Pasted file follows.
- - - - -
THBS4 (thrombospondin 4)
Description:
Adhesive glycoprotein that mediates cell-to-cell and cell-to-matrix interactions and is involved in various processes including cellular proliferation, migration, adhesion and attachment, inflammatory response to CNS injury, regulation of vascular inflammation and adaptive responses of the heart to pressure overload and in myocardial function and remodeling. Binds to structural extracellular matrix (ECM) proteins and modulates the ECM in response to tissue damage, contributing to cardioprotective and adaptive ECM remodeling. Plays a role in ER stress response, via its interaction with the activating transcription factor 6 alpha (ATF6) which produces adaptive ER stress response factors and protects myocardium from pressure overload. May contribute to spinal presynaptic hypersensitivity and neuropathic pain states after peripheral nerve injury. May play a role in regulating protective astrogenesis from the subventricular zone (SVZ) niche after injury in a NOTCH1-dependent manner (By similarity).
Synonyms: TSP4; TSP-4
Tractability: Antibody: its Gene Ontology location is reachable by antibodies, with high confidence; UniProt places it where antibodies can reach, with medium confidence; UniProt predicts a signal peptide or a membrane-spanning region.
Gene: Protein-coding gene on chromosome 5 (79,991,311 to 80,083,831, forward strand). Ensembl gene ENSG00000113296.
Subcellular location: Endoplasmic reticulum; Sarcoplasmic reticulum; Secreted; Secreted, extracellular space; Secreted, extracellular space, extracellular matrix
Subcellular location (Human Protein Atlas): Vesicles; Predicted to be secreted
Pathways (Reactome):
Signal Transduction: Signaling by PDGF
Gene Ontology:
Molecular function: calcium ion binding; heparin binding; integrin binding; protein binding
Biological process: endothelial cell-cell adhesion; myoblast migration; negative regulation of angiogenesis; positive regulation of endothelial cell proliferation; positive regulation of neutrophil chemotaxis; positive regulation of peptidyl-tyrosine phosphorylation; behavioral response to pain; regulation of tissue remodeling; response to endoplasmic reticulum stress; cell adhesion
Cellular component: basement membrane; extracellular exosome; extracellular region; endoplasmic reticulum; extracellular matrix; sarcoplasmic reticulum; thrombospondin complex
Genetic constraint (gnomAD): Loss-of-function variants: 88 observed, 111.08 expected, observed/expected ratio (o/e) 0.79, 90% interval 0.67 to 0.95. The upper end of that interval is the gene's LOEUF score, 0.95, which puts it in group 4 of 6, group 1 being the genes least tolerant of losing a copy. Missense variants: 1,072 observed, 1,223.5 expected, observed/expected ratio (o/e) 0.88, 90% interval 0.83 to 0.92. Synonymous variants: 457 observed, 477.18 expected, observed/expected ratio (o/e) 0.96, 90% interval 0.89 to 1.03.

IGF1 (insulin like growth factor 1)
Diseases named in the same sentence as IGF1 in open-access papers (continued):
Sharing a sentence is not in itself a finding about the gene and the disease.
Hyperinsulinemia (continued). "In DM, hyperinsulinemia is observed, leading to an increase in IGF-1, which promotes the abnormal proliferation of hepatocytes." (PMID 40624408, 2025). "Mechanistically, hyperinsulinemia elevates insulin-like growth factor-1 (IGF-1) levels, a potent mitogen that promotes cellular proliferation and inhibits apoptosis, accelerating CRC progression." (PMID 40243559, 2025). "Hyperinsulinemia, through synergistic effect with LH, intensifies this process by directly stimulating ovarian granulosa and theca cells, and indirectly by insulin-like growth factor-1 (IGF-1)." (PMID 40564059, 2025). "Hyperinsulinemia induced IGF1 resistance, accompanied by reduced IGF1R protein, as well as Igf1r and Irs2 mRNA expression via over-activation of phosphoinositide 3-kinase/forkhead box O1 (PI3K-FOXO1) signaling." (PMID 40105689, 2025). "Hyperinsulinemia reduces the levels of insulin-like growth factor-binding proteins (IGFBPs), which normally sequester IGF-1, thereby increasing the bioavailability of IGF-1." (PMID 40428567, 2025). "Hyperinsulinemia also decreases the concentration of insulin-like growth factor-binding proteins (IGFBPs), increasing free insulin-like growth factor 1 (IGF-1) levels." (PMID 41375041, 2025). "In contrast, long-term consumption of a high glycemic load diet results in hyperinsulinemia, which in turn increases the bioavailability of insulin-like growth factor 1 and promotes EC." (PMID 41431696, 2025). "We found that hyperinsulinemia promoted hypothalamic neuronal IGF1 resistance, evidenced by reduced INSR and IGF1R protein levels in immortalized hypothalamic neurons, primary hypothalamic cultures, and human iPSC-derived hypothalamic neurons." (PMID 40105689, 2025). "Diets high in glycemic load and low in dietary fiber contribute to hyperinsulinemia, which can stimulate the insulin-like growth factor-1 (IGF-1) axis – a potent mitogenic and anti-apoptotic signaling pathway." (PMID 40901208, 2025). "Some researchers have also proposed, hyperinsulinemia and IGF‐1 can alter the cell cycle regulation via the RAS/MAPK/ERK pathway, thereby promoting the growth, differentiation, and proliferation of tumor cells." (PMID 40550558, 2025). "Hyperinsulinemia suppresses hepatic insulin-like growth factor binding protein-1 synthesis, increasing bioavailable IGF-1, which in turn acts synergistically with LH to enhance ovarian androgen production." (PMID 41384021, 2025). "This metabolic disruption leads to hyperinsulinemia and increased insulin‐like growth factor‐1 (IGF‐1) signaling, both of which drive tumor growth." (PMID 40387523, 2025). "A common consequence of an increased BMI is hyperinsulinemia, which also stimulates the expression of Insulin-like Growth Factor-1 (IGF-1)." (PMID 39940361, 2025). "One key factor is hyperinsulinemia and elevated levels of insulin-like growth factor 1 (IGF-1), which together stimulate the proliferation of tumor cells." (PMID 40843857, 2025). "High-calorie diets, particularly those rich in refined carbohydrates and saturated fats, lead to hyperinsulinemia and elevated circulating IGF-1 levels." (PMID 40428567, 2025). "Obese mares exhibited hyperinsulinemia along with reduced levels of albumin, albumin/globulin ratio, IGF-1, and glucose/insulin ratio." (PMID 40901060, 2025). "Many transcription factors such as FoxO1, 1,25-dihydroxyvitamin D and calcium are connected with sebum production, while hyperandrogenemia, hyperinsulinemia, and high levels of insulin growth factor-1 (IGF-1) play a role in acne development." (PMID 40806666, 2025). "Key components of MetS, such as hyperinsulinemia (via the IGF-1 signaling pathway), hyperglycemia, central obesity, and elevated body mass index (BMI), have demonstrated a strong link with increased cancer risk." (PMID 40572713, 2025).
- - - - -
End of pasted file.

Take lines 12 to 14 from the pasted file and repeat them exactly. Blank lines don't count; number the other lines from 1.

Molecular function: calcium ion binding; heparin binding; integrin binding; protein binding
Biological process: endothelial cell-cell adhesion; myoblast migration; negative regulation of angiogenesis; positive regulation of endothelial cell proliferation; positive regulation of neutrophil chemotaxis; positive regulation of peptidyl-tyrosine phosphorylation; behavioral response to pain; regulation of tissue remodeling; response to endoplasmic reticulum stress; cell adhesion
Cellular component: basement membrane; extracellular exosome; extracellular region; endoplasmic reticulum; extracellular matrix; sarcoplasmic reticulum; thrombospondin complex